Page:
I get a lot of different offers from publicists and wineries. Most just say, "Here's this wine, would you like to try it?" Others represent many different brands, and ask me what I'd like to try. I skip past the expensive, most well-known bottles, and always request the more obscure grapes, the lesser-known regions, and those that appear to have more of an interesting story behind them. With this batch from Zonin, I got all of those, plus a neat little 4GB USB drive shaped like a Prosecco bottle.
While the thumb drives are a far more efficient method of passing along data than CDs or other media, I always zap them and then pass them along to friends of mine who work as teachers, as they always need some easy, portable media for transferring files. As much as I enjoy the gadgets, I like it more when they get to be used in a productive fashion.
Quick side note: five of these wines are 100% representations of fairly obscure grapes, so for anyone looking to add to their ampelographic studies in liquid form, they're definitely worth checking out. Also, I don't have firm prices on these, but most are within the $10-15 range. As always, I will update this post later if I find out more details.
The first trio of wines comes from the big island of Sicily.
2011 Feudo Principi di Butera Insolia
Exceptionally light and delicate. Just a touch of lemon and yeast. This is quite possibly the mildest and softest Sicilian wine I've ever had, and it's highly recommended.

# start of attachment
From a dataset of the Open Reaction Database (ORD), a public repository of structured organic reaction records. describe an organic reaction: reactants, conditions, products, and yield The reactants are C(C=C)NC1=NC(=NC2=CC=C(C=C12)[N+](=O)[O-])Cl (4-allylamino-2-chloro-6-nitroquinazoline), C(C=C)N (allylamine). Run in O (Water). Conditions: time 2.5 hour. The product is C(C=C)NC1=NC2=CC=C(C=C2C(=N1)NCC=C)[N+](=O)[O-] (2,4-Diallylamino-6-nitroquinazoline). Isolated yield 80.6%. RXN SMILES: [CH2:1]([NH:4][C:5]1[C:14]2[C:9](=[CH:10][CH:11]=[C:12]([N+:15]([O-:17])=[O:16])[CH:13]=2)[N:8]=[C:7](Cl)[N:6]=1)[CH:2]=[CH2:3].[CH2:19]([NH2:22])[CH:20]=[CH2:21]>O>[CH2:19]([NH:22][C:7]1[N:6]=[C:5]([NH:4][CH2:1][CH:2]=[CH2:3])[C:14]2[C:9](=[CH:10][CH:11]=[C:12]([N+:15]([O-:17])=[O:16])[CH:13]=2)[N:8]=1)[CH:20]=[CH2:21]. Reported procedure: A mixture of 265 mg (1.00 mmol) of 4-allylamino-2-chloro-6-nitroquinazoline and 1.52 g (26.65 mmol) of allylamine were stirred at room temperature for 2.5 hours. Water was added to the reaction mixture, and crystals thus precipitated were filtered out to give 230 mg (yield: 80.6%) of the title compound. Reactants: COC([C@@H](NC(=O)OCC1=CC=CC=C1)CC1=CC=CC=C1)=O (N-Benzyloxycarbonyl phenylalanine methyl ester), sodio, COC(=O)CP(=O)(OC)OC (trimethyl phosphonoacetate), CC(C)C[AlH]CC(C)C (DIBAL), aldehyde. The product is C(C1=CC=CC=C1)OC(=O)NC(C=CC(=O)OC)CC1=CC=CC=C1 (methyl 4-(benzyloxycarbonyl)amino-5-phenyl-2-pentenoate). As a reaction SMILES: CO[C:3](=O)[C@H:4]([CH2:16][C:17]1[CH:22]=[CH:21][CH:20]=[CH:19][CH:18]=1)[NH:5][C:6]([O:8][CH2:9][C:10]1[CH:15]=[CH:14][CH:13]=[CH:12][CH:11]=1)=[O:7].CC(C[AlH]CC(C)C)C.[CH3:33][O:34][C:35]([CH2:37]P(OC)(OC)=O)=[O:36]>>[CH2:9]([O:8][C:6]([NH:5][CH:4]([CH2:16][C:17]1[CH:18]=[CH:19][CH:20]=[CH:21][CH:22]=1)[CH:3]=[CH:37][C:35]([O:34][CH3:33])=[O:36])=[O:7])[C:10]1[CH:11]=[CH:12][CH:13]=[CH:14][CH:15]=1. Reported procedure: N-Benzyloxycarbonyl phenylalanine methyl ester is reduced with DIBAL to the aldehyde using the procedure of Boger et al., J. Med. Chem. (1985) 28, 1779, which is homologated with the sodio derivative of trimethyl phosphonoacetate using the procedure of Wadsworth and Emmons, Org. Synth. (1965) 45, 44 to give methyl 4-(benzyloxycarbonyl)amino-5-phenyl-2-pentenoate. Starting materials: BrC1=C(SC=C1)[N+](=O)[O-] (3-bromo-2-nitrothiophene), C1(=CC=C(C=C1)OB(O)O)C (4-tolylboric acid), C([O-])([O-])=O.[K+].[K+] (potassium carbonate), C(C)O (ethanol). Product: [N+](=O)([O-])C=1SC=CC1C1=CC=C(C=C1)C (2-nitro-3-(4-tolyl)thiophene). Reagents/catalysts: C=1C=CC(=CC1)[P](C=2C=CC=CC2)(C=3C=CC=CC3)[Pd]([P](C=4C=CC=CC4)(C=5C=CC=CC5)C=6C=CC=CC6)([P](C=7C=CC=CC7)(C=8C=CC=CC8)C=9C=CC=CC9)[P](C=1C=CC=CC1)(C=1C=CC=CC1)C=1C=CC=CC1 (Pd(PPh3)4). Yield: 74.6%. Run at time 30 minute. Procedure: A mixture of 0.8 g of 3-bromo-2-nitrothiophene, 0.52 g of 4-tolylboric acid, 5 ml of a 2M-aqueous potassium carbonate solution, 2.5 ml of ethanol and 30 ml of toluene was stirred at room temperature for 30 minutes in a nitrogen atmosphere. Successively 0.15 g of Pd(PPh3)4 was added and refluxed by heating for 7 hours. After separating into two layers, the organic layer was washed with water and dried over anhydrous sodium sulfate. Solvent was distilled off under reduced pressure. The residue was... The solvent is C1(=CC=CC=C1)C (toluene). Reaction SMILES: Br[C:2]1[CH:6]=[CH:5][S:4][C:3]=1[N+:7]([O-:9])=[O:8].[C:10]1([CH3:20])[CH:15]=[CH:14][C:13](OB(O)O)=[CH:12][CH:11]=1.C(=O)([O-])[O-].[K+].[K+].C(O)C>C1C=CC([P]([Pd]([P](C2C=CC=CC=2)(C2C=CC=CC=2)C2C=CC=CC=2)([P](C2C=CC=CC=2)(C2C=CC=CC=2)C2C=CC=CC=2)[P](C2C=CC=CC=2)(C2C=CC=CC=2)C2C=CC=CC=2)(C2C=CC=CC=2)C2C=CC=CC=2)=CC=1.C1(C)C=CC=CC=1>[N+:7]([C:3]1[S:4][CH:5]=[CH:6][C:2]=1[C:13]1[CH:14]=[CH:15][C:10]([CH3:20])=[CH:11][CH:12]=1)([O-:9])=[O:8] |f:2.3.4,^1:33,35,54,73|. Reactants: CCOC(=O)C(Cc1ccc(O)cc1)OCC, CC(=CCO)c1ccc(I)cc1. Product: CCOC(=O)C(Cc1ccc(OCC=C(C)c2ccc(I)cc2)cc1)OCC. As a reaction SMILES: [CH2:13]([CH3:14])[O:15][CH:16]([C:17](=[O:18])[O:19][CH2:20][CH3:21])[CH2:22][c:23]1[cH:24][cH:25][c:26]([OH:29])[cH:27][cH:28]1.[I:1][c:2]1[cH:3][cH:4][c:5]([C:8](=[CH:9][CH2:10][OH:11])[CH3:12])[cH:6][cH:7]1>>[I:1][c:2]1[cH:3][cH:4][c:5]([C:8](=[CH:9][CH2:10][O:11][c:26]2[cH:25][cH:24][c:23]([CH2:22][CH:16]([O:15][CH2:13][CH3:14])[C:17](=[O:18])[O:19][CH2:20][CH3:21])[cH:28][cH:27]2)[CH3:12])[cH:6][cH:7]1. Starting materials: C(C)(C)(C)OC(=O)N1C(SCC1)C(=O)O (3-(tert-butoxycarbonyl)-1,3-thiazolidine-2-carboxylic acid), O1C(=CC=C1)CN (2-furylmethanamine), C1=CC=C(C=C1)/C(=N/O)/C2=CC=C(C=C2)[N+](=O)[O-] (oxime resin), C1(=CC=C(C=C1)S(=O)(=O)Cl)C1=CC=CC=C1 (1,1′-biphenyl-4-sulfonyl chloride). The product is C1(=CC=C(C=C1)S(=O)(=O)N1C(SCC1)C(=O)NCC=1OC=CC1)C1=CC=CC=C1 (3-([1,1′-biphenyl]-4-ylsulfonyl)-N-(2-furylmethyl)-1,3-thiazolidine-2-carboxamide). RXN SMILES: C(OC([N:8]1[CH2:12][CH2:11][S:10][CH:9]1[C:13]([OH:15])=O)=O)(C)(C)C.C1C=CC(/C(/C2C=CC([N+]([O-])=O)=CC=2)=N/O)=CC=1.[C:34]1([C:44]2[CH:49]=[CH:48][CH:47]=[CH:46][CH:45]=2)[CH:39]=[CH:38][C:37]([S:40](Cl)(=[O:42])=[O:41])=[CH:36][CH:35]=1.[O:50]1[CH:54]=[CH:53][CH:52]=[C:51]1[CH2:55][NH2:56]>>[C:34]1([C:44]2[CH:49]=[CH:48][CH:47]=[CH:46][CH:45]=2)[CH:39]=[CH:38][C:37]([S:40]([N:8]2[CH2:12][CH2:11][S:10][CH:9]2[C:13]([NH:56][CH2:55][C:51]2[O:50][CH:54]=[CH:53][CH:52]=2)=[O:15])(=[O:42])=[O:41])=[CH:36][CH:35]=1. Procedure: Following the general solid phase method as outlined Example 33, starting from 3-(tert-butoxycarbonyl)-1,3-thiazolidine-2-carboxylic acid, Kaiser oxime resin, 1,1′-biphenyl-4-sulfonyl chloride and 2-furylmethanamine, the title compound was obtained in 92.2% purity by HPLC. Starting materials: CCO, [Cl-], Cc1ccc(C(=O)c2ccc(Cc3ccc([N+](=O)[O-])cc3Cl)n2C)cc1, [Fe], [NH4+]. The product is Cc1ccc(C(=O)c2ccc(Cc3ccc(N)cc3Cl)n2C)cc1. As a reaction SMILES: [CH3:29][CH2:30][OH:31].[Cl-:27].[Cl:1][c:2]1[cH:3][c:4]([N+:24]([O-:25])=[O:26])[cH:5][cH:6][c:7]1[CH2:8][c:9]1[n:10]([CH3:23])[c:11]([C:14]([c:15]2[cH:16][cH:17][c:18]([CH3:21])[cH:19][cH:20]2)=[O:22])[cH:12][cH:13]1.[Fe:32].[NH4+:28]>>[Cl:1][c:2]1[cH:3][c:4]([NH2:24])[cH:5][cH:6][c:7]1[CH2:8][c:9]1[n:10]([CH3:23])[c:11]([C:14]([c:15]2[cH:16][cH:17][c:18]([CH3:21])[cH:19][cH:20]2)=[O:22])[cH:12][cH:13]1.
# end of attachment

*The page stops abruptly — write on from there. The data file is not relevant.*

2010 Feudo Principi di Butera Nero d'Avola
100% Nero d'Avola
Nero d'Avola is one of my favorite pizza and burger wines. Always great for a casual mid-week wine. Black cherry and spice, heavy tannins, tart finish.
2008 Feudo Principi di Butera Symposio
65% Cabernet Sauvignon, 30% Merlot, 5% Petit Verdot
A well-balanced Bordeaux blend full of black cherry and leather and a touch of tomato leaf. It doesn't really taste Italian, but it's a solid blend on its own merits.
Puglia is the bootheel of Italy, and is called Apulia in English although it's very rare that you hear that. I'd suggest going by the native name, which is pronounced POO-lee-ah. These wines come from Salento, which covers the lower half of the bootheel.
2011 Masseria Altemura Fiano
This delightful little white wine has faint notes of melon and mild peach, low acidity and a full body. Strongly recommended for a good chicken salad sandwich that has a couple of grapes in the mix.
2010 Masseria Altemura Negroamaro
Really mild raspberry aroma, with a tart, ripe raspberry flavor and crispy finish. Low tannins and a pretty light body for a red wine. I've previously enjoyed this in rosé form but it was fun to try it in the full red style.
2010 Masseria Altemura Sasseo Primitivo
Black cherry and leather, a touch of smoke and pie crust. While we can talk about the Crljenak Kaštelanski and Zinfandel family line, but this one stands on its own as a deep, tannic, red wine that demands a well-grilled chunk of meat. I enjoyed it with grilled steak over a salad and loved the combination.
Note: These wines were received as samples.